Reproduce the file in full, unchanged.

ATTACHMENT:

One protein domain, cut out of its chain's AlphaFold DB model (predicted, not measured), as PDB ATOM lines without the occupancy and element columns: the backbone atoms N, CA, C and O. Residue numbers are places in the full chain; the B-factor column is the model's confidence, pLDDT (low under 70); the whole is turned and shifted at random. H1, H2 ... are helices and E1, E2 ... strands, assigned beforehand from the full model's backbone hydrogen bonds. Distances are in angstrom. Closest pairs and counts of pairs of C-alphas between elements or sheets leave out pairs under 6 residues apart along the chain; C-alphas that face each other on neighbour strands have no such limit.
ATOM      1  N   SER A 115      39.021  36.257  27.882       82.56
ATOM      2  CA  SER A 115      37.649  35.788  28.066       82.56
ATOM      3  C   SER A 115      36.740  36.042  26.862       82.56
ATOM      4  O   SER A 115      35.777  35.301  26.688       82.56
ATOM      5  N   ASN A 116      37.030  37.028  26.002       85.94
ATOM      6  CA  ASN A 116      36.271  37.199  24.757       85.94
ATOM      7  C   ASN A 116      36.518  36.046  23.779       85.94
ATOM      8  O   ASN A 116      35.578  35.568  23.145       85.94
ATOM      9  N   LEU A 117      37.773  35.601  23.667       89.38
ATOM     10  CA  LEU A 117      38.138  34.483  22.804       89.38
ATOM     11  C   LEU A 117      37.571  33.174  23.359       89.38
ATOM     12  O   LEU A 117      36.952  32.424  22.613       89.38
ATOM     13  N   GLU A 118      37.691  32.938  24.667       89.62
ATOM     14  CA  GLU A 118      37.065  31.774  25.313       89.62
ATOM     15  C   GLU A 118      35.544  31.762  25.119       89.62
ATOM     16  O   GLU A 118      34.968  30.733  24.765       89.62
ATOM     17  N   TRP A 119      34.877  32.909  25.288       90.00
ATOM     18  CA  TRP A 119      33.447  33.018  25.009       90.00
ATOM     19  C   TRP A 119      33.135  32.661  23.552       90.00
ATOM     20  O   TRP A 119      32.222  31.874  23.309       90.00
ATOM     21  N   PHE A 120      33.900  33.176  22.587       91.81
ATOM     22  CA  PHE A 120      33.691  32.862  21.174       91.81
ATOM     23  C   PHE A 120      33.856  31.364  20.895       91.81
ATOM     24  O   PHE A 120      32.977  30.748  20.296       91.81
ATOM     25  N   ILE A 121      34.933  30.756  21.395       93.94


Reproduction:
One protein domain, cut out of its chain's AlphaFold DB model (predicted, not measured), as PDB ATOM lines without the occupancy and element columns: the backbone atoms N, CA, C and O. Residue numbers are places in the full chain; the B-factor column is the model's confidence, pLDDT (low under 70); the whole is turned and shifted at random. H1, H2 ... are helices and E1, E2 ... strands, assigned beforehand from the full model's backbone hydrogen bonds. Distances are in angstrom. Closest pairs and counts of pairs of C-alphas between elements or sheets leave out pairs under 6 residues apart along the chain; C-alphas that face each other on neighbour strands have no such limit.
ATOM      1  N   SER A 115      39.021  36.257  27.882       82.56
ATOM      2  CA  SER A 115      37.649  35.788  28.066       82.56
ATOM      3  C   SER A 115      36.740  36.042  26.862       82.56
ATOM      4  O   SER A 115      35.777  35.301  26.688       82.56
ATOM      5  N   ASN A 116      37.030  37.028  26.002       85.94
ATOM      6  CA  ASN A 116      36.271  37.199  24.757       85.94
ATOM      7  C   ASN A 116      36.518  36.046  23.779       85.94
ATOM      8  O   ASN A 116      35.578  35.568  23.145       85.94
ATOM      9  N   LEU A 117      37.773  35.601  23.667       89.38
ATOM     10  CA  LEU A 117      38.138  34.483  22.804       89.38
ATOM     11  C   LEU A 117      37.571  33.174  23.359       89.38
ATOM     12  O   LEU A 117      36.952  32.424  22.613       89.38
ATOM     13  N   GLU A 118      37.691  32.938  24.667       89.62
ATOM     14  CA  GLU A 118      37.065  31.774  25.313       89.62
ATOM     15  C   GLU A 118      35.544  31.762  25.119       89.62
ATOM     16  O   GLU A 118      34.968  30.733  24.765       89.62
ATOM     17  N   TRP A 119      34.877  32.909  25.288       90.00
ATOM     18  CA  TRP A 119      33.447  33.018  25.009       90.00
ATOM     19  C   TRP A 119      33.135  32.661  23.552       90.00
ATOM     20  O   TRP A 119      32.222  31.874  23.309       90.00
ATOM     21  N   PHE A 120      33.900  33.176  22.587       91.81
ATOM     22  CA  PHE A 120      33.691  32.862  21.174       91.81
ATOM     23  C   PHE A 120      33.856  31.364  20.895       91.81
ATOM     24  O   PHE A 120      32.977  30.748  20.296       91.81
ATOM     25  N   ILE A 121      34.933  30.756  21.395       93.94